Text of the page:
DE­BATE

Wheels Asia - - Feature -

Our boys take on what it means to be car-lite

While Sin­ga­pore’s ef­forts at go­ing ‘car-lite’ have been widely re­ported in the pa­pers, the con­cept it­self re­mains a lit­tle bit of an enigma. Does it mean a con­certed move to­wards hav­ing less cars on our roads? Or, does it re­fer to re­duc­ing the use of our per­sonal cars in favour of pub­lic trans­port use? It is, in its very essence, a very tricky is­sue to de­bate be­cause of the way we each live our lives. There may be sim­i­lar­i­ties but they are al­most al­ways uniquely dif­fer­ent as Ben and Jon are.

JT I’m some­one who spends much of my day in an of­fice. And while I own a car, I take the bus, oc­ca­sion­ally the MRT, to and from work. Not only do I find it cheaper and more con­ve­nient, it’s some­times faster too. The car, I must con­cede, is only used on oc­ca­sions where I’d need to travel to mul­ti­ple off­site lo­ca­tions for work, run my er­rands, or crave con­ve­nience over the week­ends. Mind you, I en­joy driv­ing, but it just makes more sense to take the bus, some­times.

BC I guess you rep­re­sent prob­a­bly the ma­jor­ity of folks, whose needs are more or less ad­e­quately met by the pub­lic trans­port sys­tem. I will ad­mit I am an anom­aly, in that for me, un­der most sit­u­a­tions, a car serves me much bet­ter than the bus or train. Nei­ther my home nor my pre­vi­ous work­places were well-served by pub­lic trans­port, and now as a free­lancer I do need to travel fairly ex­ten­sively through­out the day to var­i­ous parts of the is­land for as­sign­ments and meet­ings and such. So in that sense a car is prob­a­bly a boon or even nec­es­sary in order for me to go about my daily busi­ness.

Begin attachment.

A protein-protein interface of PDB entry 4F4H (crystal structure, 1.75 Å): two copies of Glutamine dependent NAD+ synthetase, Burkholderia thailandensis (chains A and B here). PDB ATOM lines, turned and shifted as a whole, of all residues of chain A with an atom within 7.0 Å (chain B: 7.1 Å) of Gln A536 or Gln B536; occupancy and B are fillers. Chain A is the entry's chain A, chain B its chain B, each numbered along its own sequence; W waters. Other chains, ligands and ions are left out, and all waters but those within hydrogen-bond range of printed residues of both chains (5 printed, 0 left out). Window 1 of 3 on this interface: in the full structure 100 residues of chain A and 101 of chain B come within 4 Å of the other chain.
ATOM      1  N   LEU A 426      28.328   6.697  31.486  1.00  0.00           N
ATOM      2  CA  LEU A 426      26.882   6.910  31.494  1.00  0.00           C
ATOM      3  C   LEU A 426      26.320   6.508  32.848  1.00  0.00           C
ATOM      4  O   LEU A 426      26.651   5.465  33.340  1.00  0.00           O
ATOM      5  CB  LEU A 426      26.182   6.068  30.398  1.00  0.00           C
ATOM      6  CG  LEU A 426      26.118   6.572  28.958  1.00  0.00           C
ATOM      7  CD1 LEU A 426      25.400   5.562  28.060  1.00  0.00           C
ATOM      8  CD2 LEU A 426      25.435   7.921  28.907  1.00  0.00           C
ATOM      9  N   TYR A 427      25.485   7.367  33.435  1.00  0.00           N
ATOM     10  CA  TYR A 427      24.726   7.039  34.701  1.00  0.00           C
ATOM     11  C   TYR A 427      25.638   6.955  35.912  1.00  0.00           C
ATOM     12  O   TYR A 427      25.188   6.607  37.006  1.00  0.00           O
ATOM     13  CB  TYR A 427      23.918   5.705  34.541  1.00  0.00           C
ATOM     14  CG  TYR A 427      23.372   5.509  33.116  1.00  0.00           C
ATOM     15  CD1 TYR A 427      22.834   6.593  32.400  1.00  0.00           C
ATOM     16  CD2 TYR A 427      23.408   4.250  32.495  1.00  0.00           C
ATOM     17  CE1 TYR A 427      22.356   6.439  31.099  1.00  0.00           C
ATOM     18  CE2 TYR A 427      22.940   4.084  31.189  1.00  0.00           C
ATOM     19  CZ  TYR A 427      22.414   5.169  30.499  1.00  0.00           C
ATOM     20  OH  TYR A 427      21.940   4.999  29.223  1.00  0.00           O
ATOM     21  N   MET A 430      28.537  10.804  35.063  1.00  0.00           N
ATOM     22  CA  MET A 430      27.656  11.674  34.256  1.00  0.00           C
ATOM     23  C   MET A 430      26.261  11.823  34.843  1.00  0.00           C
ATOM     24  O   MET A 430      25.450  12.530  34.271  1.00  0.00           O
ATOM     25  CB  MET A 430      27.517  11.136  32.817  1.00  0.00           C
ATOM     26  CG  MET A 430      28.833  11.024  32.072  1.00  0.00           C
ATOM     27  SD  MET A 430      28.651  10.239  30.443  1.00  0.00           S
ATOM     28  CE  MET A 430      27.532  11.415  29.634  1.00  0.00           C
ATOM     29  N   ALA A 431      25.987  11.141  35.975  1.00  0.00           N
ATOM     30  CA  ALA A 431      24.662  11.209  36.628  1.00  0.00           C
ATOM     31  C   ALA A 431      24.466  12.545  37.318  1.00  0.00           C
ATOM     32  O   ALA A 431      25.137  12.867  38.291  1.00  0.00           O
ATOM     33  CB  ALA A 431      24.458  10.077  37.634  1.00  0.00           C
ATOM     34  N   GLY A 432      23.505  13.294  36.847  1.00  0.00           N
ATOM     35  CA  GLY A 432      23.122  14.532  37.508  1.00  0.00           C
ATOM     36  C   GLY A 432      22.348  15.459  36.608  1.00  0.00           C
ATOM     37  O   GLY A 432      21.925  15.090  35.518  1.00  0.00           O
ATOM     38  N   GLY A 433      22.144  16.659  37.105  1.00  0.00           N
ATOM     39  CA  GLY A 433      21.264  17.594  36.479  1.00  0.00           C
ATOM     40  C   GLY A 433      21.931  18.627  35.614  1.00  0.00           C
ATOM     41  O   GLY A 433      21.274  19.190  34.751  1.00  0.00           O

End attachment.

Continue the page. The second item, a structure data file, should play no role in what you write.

JT Ar­guably, this whole con­cept of a ‘car-lite’ so­ci­ety can be baf­fling. Es­pe­cially when there are these pi­lots projects for elec­tric and au­ton­o­mous cars go­ing on. They still mean cars on the road, and given our lim­ited land area, I fully un­der­stand just why car num­bers have to be reg­u­lated; if sim­ply to avoid hav­ing chaotic traf­fic con­di­tions such as those in neigh­bour­ing Bangkok and Jakarta.

There­fore, my un­der­stand­ing of what it means to be car-lite is this: Own a car where your means al­low you to, for the prices you pay for one is right up there with the more in­dul­gent of lux­u­ries. It means mo­bil­ity, but at a high costs. But with own­er­ship, use it as you will.

Per­son­ally, I will look at ef­fi­ciency, and what works best for me. If it is more con­ve­nient to take the bus to work, I’d opt for that.

But of course, this doesn’t work for every­one, as Ben clearly will ar­gue.

BC The over­all mone­tary cost of pub­lic trans­port is of course in­fin­itely much cheaper than hav­ing your own car, but what about the in­tan­gi­ble

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